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How the Supply Chain Is Undermining IT - Spoke

Updated: May 17, 2023



State of the Supply Chain

It's every IT manager's biggest nightmare today—the supply chain. The current state of the supply chain worsens by the day, with a number of complex and interconnected issues contributing to significant disruptions and delays. From COVID-19 pandemic complications to the chip shortage, IT managers are facing a multitude of challenges that are making it harder to get the equipment and components they need to keep their businesses running.


These issues are having a major impact on productivity, budgets, and customer satisfaction, and with an entire world transitioned to remote work for multiple years, the already questionable runnings of the supply chain for devices have become strained even further.


Manufacturers

The chip shortage issue flared up due to these pandemic supply chain hurdles, and has only worsened since. Increased demand for electronics and a shift in consumer behavior towards online shopping has caused the chip shortage’s effect to be seen at an even greater scale. With China being hit especially hard by the COVID-19 pandemic, a large portion of the world’s chip production has been further slowed, with experts predicting this chip shortage to last well into 2023 at the minimum.


Inflation of inputs from other areas of the supply chain have had a significant impact on the operations of tech-based manufacturers. With the increase of costs in raw materials, labor, and several other complementary inputs used in the production process, technology based manufacturers find themselves struggling in a parallel relationship. The inflation of inputs further disturbs the supply chain when they are forced to pass increased costs down to distributors and resellers, as we will see, leading to a domino effect.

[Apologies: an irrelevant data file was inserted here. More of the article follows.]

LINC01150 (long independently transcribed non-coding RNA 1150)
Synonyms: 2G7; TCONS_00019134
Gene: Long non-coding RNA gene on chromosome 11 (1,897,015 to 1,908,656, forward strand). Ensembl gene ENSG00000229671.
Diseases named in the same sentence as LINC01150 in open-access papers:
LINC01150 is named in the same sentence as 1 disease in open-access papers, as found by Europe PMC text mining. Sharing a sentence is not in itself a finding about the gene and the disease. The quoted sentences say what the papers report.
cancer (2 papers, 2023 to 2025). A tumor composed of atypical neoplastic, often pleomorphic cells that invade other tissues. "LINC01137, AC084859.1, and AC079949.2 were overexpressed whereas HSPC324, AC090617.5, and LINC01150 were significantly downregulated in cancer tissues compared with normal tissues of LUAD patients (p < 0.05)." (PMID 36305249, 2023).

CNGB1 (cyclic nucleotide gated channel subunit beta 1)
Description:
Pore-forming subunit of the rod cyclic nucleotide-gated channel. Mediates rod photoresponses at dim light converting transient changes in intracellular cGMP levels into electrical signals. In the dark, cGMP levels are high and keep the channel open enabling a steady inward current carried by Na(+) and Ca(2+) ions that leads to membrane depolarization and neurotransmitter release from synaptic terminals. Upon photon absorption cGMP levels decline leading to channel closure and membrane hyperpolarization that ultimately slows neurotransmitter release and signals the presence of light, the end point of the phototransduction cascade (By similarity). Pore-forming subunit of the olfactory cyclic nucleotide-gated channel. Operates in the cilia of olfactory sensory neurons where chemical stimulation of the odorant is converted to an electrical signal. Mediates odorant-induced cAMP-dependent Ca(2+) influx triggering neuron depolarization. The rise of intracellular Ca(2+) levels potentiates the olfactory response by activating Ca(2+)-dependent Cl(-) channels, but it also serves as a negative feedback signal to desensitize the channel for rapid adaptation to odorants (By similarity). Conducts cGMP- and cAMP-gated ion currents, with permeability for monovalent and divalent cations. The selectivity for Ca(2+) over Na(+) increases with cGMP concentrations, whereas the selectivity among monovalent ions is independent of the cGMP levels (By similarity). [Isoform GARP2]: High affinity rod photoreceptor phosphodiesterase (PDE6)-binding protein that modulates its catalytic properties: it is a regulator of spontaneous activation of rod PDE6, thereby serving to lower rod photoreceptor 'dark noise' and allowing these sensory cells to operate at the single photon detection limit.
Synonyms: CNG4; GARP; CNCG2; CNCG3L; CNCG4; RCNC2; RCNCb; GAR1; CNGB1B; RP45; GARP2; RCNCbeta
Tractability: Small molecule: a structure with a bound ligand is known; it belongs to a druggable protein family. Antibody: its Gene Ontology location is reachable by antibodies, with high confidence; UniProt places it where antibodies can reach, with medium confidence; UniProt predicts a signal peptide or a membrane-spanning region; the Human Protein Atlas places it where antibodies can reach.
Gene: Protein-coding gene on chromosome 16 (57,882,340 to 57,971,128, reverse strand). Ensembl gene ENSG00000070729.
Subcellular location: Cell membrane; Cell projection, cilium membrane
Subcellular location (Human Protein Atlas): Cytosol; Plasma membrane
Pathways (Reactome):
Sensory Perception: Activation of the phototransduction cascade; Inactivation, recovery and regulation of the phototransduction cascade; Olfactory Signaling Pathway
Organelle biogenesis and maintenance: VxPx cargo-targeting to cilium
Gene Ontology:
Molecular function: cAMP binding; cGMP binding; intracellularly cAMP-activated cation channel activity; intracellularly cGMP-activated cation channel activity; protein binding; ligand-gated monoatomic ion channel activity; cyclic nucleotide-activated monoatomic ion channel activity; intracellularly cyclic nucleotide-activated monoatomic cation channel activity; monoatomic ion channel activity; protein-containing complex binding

The recent trade war and the shift towards import taxation have made things no better. The tariffs imposed on goods and the disruption of global supply chains have forced manufacturers to re-evaluate their sourcing and production strategies; many suppliers are now struggling in relationships with manufacturers who are considering relocation in order to avoid these tariffs. Additionally, the decrease in international trade and investment as a whole due to the trade war has led to a slowdown in the global economy, affecting the entire supply chain ecosystem. With the way these issues naturally travel down the supply chain, this puts both sellers and buyers of technological equipment in a very untenable position.


Distributors & Reselling

The current structure of distribution and reselling is archaic and entirely unprepared for the problems it has adopted down from the manufacturing sector. Today, distributors and resellers sell almost exclusively in “bulk dumps.” No forecasting or maintenance is performed in order to create a fluid relationship between the manufacturers and companies, and as a result, any issue found in prior steps only worsen as they trek down distribution and reselling path. By pumping out as many sales as possible from a common set of products, the individual dealers keep their work as regionalized, low service, and volume oriented as possible—keeping their costs low by moving quickly and shallowly, but passing deep issues on to their customers.